PORTERDALE — A complaint filed by a Porterdale resident against a City Council member has been turned over to the Georgia Bureau of Investigation.
Nancy Naya filed a complaint with the Newton County Sheriff's Office Aug. 30 claiming that Councilman Robert Foxworth threatened her at the Aug. 26 City Council work session. Naya referred in her complaint to newspaper accounts of the incident.
Lt. Mark Mitchell with the Sheriff's Office said Friday that Sheriff Ezell Brown had made the decision to turn the investigation of the complaint over to the GBI.
According to GBI spokesman John Bankhead, "The GBI is conducting a preliminary review to determine if an investigation will be opened into this matter."
Naya has also filed a complaint against Foxworth with Porterdale Mayor Hamby, asking for Foxworth's resignation. Naya claimed that Foxworth spoke to her at the work session in "an excessive loud volume of voice and in a state of great aggression that was most unfitting for someone in his post position."
Naya asserted in her letter to Hamby that Foxworth is in violation of the city's charter by violating his oath of office and committing an act of misconduct and malfeasance.
The complaints stem from a spat at the work session in which Naya spoke out against Foxworth because he brought to light the fact that the city could not collect contributions for a local charitable organization on city customers' water bills. Naya claimed that Foxworth was trying to undermine the works of CARE, or Community Assistance Relief Effort, and was doing so out of a personal interest rather than in the best interests of the city. Foxworth lashed out at Naya in response to her comments.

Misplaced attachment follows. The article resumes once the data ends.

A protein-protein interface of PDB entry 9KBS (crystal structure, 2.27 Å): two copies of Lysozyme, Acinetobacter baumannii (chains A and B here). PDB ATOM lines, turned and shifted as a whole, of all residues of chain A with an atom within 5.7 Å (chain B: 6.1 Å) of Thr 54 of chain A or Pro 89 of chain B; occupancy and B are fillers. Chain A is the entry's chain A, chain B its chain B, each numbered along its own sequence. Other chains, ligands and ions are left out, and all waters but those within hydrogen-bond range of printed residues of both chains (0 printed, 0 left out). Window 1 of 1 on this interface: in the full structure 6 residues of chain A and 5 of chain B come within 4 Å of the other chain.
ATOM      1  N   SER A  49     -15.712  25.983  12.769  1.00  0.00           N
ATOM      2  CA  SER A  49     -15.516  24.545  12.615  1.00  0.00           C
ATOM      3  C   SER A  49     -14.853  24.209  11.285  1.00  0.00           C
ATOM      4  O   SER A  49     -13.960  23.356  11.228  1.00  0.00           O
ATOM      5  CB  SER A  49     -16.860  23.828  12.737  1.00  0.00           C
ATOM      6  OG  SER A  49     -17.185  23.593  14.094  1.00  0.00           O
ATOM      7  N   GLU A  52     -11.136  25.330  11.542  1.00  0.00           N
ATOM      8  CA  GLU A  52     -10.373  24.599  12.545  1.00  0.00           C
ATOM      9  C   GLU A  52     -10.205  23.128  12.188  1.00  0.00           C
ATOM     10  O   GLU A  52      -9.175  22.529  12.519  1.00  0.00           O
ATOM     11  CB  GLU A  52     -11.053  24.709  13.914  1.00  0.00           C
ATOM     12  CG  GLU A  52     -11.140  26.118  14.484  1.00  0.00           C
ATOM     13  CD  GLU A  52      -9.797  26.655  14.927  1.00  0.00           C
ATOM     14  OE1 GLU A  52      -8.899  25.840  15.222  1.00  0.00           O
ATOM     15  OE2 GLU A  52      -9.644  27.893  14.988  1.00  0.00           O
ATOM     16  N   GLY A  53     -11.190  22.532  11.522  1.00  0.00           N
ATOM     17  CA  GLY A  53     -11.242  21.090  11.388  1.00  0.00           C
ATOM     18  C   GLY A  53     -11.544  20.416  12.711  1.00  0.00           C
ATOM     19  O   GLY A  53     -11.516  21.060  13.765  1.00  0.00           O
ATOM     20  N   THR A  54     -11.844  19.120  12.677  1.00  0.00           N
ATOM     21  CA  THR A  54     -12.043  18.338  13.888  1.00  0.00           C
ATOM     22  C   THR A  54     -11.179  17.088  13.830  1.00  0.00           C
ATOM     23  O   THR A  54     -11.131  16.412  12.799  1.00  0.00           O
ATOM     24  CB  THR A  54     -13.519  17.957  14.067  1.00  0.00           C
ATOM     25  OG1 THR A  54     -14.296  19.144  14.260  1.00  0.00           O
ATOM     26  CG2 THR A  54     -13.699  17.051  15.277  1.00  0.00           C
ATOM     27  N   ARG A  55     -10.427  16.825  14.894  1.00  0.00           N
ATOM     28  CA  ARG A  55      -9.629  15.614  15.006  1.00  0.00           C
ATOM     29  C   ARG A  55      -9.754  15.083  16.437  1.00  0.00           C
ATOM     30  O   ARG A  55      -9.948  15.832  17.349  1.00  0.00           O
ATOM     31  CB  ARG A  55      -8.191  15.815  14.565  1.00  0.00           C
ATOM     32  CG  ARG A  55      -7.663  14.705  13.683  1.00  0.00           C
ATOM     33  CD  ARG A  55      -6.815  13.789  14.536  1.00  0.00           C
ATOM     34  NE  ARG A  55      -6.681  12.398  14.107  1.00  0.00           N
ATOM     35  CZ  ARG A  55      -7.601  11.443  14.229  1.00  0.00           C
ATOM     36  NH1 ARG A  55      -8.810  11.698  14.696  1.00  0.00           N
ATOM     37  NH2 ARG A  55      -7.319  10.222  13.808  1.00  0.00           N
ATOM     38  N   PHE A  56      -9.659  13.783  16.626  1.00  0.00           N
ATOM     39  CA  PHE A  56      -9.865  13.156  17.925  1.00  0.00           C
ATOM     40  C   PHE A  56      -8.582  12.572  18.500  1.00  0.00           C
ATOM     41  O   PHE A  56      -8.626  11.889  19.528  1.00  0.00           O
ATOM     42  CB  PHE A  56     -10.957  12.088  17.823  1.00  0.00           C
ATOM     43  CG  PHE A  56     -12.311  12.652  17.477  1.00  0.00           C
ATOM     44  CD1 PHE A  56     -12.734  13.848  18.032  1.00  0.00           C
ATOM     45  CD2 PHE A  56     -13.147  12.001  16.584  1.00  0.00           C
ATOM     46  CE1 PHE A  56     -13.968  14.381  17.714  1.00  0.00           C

The City Council had voted at its Aug. 2 meeting to enter into an agreement with the nonprofit Friends of Porterdale to distribute funds collected for CARE. The plan was to allow residents to contribute to CARE through their city water bills, with Friends of Porterdale disbursing the funds on a monthly basis.
However, two days after the meeting, Foxworth called the Georgia Municipal Association and learned that the city could not legally make the collections.
Foxworth said Friday that he feels the incident at the work session has been blown out of proportion.
"Human nature is that when you get embarrassed about something, you want to comment back," Foxworth said.
He added that Mayor Hamby had advised him after the meeting that he should have heard Naya out and thanked her for her comments.
"I should have taken Bobby's advice, after the fact," Foxworth said. "But it's hard to sit there and get complained on and get ridiculed about something. I should have sat there and took it ... I was going to make a statement at the next council meeting and explain why I did (called GMA). But I didn't want to do it (at the work session)."
Foxworth said he felt it important that the city not collect funds for CARE if it wasn't legal. To do so, he said, would have invited requests from other charitable organizations seeking the same type of assistance.